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Hi. I'm Laura.

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Handling Doubt During a Career Transition, Part 1

Handling Doubt During a Career Transition

Your Career Homecoming clients often ask me if what to do when they’re feeling doubtful. They may question that the process will work for them, or that they will be up for whatever challenges they’ll need to face in order to segue into a new, meaningful career.

During a major shift, it’s normal to feel doubtful. Doubt can be healthy. It can also turn the corner and become toxic quicksand.

Let’s start with doubt.

Maybe you doubt that you’ll be able to earn enough doing something you enjoy, or that you’ll be able to manage transitioning in to a new career while you’re also thinking about starting a family.

And that’s just fine.

Doubts or questions or “what ifs” are your brain’s way of looking out for you. They’re little red flags meant to help problem solve and steer you in the right direction.

So when doubts come up, acknowledge them by writing them down so your brain doesn’t have to carry them. All my clients keep a running list of “questions that need answers” so they have a helpful place to store their doubts. This way, an uncomfortable doubt can become a helpful question. “Will I be able to make enough money as an artist?” becomes “How much money do I need to make as an artist?”

Doubts leave you hanging; questions lead you somewhere. A simple but powerful shift.

——-

Try something for me: take a big breath, and then hold your breath for as long as you can. Go.

Did you pass out? Didn’t think so. That’s because your body has an autonomic mechanism that won’t let your ruin yourself. Your body takes over and breathes you (thank you graduate school voice classes, for teaching me this) before something harmful happens.

You have a similar mechanism for your life.

Your body and your mind will take over and “breathe you” to protect you.

Trust that. Trust yourself. You only have to take as much risk as you want. And all the big “how will this work out” questions tend to answer themselves as you move forward.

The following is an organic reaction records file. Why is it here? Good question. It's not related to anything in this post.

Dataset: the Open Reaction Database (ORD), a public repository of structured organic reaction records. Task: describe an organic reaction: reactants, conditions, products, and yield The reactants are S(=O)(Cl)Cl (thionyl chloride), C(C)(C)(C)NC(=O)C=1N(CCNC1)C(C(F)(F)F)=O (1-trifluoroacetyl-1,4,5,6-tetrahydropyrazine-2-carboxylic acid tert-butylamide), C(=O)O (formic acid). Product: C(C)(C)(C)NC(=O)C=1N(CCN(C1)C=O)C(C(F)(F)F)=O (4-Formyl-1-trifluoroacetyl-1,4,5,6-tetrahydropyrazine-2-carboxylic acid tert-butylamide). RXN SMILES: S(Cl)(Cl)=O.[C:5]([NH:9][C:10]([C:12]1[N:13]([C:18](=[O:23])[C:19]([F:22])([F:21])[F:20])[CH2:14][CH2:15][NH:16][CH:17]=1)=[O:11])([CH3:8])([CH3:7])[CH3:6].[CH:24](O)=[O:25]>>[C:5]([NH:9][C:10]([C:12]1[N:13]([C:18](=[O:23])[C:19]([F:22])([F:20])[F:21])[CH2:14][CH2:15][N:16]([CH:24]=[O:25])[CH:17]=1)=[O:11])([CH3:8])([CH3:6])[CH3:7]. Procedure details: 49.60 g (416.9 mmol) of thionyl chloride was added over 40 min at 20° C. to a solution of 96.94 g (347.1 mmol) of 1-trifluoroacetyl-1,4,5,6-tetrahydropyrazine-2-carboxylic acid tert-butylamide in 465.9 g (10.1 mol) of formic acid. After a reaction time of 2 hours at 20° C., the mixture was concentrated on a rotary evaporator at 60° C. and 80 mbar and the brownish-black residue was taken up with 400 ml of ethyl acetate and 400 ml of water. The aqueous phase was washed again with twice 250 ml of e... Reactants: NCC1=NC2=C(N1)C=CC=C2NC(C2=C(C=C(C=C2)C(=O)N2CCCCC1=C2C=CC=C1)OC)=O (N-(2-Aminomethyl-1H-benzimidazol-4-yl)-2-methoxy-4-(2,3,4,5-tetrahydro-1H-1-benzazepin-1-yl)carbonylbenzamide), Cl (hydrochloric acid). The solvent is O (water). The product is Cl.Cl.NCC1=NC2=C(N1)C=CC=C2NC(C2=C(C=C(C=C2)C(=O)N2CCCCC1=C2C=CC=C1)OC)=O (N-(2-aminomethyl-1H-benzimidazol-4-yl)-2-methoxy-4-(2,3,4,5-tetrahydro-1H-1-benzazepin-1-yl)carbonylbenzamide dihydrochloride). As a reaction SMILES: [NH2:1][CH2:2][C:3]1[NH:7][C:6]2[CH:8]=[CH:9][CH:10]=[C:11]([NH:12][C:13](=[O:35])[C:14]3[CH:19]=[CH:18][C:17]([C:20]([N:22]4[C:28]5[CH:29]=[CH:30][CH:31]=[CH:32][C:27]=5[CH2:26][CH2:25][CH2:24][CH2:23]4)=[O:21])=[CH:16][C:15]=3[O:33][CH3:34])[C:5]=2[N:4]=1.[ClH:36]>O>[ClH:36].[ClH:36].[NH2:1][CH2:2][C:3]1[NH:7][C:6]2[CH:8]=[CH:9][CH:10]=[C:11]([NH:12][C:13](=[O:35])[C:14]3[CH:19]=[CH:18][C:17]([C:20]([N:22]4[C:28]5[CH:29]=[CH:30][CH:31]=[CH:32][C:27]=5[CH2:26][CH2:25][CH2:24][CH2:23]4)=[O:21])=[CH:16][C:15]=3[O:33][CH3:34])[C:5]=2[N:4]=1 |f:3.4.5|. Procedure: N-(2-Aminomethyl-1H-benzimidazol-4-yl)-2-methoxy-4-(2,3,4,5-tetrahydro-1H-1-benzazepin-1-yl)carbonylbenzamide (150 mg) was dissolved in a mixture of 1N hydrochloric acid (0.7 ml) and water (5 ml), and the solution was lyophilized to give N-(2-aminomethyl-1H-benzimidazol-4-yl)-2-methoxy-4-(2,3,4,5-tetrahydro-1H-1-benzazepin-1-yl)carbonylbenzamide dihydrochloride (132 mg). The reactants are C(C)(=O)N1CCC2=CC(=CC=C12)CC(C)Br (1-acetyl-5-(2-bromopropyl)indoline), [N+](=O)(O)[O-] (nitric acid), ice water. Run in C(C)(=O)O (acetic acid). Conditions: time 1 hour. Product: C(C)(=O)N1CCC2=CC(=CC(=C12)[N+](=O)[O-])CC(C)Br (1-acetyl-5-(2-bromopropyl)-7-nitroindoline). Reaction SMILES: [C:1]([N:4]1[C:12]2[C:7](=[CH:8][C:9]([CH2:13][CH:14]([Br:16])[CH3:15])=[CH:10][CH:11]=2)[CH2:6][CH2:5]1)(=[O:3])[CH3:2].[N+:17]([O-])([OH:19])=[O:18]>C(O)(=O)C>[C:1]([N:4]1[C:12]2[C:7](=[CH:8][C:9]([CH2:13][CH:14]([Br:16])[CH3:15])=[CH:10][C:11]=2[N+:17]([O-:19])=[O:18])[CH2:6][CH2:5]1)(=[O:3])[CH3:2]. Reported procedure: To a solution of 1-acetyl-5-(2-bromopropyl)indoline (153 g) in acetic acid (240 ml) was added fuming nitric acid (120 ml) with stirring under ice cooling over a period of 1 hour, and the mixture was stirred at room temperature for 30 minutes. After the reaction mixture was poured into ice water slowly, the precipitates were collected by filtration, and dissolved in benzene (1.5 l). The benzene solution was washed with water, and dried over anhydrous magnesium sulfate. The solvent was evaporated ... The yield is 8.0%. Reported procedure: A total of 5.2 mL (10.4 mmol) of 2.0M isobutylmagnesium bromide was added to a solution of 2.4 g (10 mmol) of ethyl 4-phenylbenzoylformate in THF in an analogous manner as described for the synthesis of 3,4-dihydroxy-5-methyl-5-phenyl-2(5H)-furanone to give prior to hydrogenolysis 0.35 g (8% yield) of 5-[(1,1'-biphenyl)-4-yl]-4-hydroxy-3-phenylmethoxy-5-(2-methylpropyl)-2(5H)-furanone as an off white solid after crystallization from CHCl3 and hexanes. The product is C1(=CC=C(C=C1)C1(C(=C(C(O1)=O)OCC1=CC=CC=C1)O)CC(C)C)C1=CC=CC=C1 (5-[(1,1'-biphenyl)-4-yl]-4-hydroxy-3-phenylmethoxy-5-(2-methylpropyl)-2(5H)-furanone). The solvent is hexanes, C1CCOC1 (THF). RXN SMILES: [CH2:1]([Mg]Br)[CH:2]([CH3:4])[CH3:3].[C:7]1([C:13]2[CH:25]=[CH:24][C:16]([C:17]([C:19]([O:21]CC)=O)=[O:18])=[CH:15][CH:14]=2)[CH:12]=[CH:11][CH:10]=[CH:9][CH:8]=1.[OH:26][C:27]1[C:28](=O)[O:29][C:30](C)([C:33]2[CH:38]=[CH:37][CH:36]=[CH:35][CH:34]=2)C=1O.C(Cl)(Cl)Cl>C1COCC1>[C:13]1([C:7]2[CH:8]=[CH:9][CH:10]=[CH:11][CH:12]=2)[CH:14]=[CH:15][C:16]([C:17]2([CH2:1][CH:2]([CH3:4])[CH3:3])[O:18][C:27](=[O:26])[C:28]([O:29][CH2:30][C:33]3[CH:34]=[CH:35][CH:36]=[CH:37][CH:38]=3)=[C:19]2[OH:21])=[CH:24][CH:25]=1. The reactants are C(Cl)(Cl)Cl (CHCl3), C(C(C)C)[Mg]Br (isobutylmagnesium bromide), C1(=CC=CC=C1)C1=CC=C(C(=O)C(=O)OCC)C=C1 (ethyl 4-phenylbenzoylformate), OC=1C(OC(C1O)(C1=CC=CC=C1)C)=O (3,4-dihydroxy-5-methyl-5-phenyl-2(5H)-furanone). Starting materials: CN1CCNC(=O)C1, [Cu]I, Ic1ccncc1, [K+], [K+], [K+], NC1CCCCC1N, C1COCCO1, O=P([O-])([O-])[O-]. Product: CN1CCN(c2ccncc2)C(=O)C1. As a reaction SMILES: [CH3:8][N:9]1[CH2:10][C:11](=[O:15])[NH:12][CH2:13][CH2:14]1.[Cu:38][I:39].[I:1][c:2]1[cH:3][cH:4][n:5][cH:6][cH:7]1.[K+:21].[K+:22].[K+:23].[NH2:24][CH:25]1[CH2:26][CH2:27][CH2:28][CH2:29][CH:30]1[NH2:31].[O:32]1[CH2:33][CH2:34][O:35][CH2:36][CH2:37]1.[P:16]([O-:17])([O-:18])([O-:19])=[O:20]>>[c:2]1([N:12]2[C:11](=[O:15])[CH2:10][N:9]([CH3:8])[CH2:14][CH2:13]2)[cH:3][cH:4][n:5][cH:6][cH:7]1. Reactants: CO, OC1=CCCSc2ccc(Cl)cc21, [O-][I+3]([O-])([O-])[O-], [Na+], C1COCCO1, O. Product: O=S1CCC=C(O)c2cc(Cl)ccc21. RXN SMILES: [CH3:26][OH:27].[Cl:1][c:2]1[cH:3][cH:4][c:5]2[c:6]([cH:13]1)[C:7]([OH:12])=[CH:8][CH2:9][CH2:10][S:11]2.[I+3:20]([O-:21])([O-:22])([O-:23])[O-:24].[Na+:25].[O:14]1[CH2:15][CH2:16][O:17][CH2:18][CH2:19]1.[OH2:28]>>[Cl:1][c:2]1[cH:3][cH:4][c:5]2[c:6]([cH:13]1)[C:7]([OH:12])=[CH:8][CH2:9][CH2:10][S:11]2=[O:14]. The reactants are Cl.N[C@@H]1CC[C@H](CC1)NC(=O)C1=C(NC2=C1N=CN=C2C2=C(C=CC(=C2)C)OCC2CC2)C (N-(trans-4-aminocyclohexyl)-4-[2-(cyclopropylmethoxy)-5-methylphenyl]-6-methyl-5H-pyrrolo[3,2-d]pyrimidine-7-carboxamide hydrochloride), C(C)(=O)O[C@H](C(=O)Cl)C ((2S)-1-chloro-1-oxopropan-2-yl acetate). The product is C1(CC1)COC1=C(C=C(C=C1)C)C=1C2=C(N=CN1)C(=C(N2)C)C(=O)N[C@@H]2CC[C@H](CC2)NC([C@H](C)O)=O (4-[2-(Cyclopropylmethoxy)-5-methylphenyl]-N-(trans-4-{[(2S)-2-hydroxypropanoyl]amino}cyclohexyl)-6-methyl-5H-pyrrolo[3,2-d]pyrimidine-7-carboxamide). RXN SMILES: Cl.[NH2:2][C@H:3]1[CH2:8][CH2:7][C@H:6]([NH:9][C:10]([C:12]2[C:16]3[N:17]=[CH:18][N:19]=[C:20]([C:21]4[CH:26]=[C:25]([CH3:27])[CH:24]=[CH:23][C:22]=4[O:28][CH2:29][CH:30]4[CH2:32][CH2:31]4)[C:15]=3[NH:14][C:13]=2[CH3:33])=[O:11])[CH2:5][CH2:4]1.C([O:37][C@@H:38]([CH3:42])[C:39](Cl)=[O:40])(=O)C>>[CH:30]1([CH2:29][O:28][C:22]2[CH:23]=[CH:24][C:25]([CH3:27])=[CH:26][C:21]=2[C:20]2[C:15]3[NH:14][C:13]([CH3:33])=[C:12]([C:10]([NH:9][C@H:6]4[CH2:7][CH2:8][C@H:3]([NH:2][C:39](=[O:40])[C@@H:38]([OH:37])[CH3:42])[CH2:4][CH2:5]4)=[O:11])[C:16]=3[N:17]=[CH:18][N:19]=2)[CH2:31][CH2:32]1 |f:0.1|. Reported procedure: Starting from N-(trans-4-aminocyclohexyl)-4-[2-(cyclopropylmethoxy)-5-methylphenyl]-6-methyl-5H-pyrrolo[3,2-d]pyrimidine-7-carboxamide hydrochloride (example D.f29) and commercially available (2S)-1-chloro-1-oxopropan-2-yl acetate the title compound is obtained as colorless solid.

So, doubt is ok, and you will be safe.

In Part 2, we’ll look at what happens when doubt goes sour and becomes dangerous quicksand.

Your turn. In the comments, let me know…

How do you handle doubt during transitions?

  1. pemberleyjones@gmail.com

    August 29th, 2013 at 3:21 pm

    This was a timely post for me. I am going through a pretty huge change at the moment and some days I honestly have mini panic attacks! I can only try springing into action. It’s all the thinking and worrying that create the doubt, so I distract myself with doing when I can. Great post, Laura!

  2. tania@joytricks.com

    August 29th, 2013 at 3:45 pm

    Love the subtle shift between doubt and questions. I don’t have this list of questions and plan to start one stat! Will help change things from scary and nebulous to something I can plan for and answer through mindfulness.

  3. michelledespain@cox.net

    August 30th, 2013 at 12:31 am

    Mmmmm….Love this concept of life breathing us, Laura. Beautiful. I needed that. Thank you!

  4. Anonymous

    September 12th, 2013 at 2:09 pm

    […] Two weeks ago, in Part 1 of this series, we talked about doubt and how to make it productive during a career transition. […]

  5. lifesjourney71@gmail.com

    December 27th, 2013 at 2:26 pm

    Thank you for this post. I recently found your website and I’m loving it all! I am leaving a 15 year teaching position and deciding what I want to do in my next phase of life for a job. This post helped me to be honest with myself about my doubts and insecurities. I already started my list of questions. I like how you phrase them as questions that make me think of the answers. Thank you for all your great ideas. I’m looking forward to your next video in my inbox!

  6. laura@yourcareerhomecoming.com

    December 27th, 2013 at 10:46 pm

    You’re welcome, Debbie! Wishing you the best as you make this transition.

  7. laceyjewell54@gmail.com

    October 28th, 2015 at 6:21 pm

    Like a breath of fresh air! Needed to read this today. Thank you!

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